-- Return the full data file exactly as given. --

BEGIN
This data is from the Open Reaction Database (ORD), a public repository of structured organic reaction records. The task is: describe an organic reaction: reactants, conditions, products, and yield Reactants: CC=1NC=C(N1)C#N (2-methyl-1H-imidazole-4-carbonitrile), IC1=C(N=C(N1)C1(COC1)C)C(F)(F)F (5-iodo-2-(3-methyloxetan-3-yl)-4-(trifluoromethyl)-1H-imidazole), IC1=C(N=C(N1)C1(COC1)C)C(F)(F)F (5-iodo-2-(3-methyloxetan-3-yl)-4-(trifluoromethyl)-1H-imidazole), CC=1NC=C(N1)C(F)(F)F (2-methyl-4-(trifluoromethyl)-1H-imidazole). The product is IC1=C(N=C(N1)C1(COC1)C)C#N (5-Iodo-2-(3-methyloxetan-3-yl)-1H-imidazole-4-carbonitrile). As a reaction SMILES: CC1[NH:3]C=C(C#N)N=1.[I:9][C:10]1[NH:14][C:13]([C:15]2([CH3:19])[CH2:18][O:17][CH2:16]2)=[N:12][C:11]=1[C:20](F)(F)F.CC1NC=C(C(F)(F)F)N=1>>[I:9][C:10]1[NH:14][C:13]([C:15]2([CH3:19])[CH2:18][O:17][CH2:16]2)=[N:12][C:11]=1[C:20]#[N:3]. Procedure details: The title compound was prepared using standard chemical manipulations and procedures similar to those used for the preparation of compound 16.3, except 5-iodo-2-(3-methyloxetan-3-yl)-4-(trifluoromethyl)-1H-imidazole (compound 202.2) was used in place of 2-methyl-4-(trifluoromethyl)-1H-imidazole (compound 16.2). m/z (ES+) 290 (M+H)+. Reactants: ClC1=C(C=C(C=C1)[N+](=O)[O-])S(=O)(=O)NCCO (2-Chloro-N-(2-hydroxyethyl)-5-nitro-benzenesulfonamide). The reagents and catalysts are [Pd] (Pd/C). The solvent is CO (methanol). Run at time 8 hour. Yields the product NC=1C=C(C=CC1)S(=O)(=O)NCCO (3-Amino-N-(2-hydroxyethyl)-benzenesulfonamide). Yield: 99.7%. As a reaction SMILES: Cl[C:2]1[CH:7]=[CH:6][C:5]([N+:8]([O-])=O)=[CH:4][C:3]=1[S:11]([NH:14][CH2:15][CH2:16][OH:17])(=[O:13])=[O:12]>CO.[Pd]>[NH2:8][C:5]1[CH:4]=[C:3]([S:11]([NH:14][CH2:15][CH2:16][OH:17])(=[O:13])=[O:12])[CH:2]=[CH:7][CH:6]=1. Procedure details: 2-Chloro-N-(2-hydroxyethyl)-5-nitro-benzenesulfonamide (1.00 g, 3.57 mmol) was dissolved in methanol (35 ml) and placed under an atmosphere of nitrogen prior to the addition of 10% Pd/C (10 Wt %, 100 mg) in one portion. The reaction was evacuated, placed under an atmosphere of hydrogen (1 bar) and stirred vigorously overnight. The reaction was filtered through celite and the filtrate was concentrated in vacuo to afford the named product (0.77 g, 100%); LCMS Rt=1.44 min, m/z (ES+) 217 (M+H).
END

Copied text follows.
This data is from the Open Reaction Database (ORD), a public repository of structured organic reaction records. The task is: describe an organic reaction: reactants, conditions, products, and yield Reactants: CC=1NC=C(N1)C#N (2-methyl-1H-imidazole-4-carbonitrile), IC1=C(N=C(N1)C1(COC1)C)C(F)(F)F (5-iodo-2-(3-methyloxetan-3-yl)-4-(trifluoromethyl)-1H-imidazole), IC1=C(N=C(N1)C1(COC1)C)C(F)(F)F (5-iodo-2-(3-methyloxetan-3-yl)-4-(trifluoromethyl)-1H-imidazole), CC=1NC=C(N1)C(F)(F)F (2-methyl-4-(trifluoromethyl)-1H-imidazole). The product is IC1=C(N=C(N1)C1(COC1)C)C#N (5-Iodo-2-(3-methyloxetan-3-yl)-1H-imidazole-4-carbonitrile). As a reaction SMILES: CC1[NH:3]C=C(C#N)N=1.[I:9][C:10]1[NH:14][C:13]([C:15]2([CH3:19])[CH2:18][O:17][CH2:16]2)=[N:12][C:11]=1[C:20](F)(F)F.CC1NC=C(C(F)(F)F)N=1>>[I:9][C:10]1[NH:14][C:13]([C:15]2([CH3:19])[CH2:18][O:17][CH2:16]2)=[N:12][C:11]=1[C:20]#[N:3]. Procedure details: The title compound was prepared using standard chemical manipulations and procedures similar to those used for the preparation of compound 16.3, except 5-iodo-2-(3-methyloxetan-3-yl)-4-(trifluoromethyl)-1H-imidazole (compound 202.2) was used in place of 2-methyl-4-(trifluoromethyl)-1H-imidazole (compound 16.2). m/z (ES+) 290 (M+H)+. Reactants: ClC1=C(C=C(C=C1)[N+](=O)[O-])S(=O)(=O)NCCO (2-Chloro-N-(2-hydroxyethyl)-5-nitro-benzenesulfonamide). The reagents and catalysts are [Pd] (Pd/C). The solvent is CO (methanol). Run at time 8 hour. Yields the product NC=1C=C(C=CC1)S(=O)(=O)NCCO (3-Amino-N-(2-hydroxyethyl)-benzenesulfonamide). Yield: 99.7%. As a reaction SMILES: Cl[C:2]1[CH:7]=[CH:6][C:5]([N+:8]([O-])=O)=[CH:4][C:3]=1[S:11]([NH:14][CH2:15][CH2:16][OH:17])(=[O:13])=[O:12]>CO.[Pd]>[NH2:8][C:5]1[CH:4]=[C:3]([S:11]([NH:14][CH2:15][CH2:16][OH:17])(=[O:13])=[O:12])[CH:2]=[CH:7][CH:6]=1. Procedure details: 2-Chloro-N-(2-hydroxyethyl)-5-nitro-benzenesulfonamide (1.00 g, 3.57 mmol) was dissolved in methanol (35 ml) and placed under an atmosphere of nitrogen prior to the addition of 10% Pd/C (10 Wt %, 100 mg) in one portion. The reaction was evacuated, placed under an atmosphere of hydrogen (1 bar) and stirred vigorously overnight. The reaction was filtered through celite and the filtrate was concentrated in vacuo to afford the named product (0.77 g, 100%); LCMS Rt=1.44 min, m/z (ES+) 217 (M+H).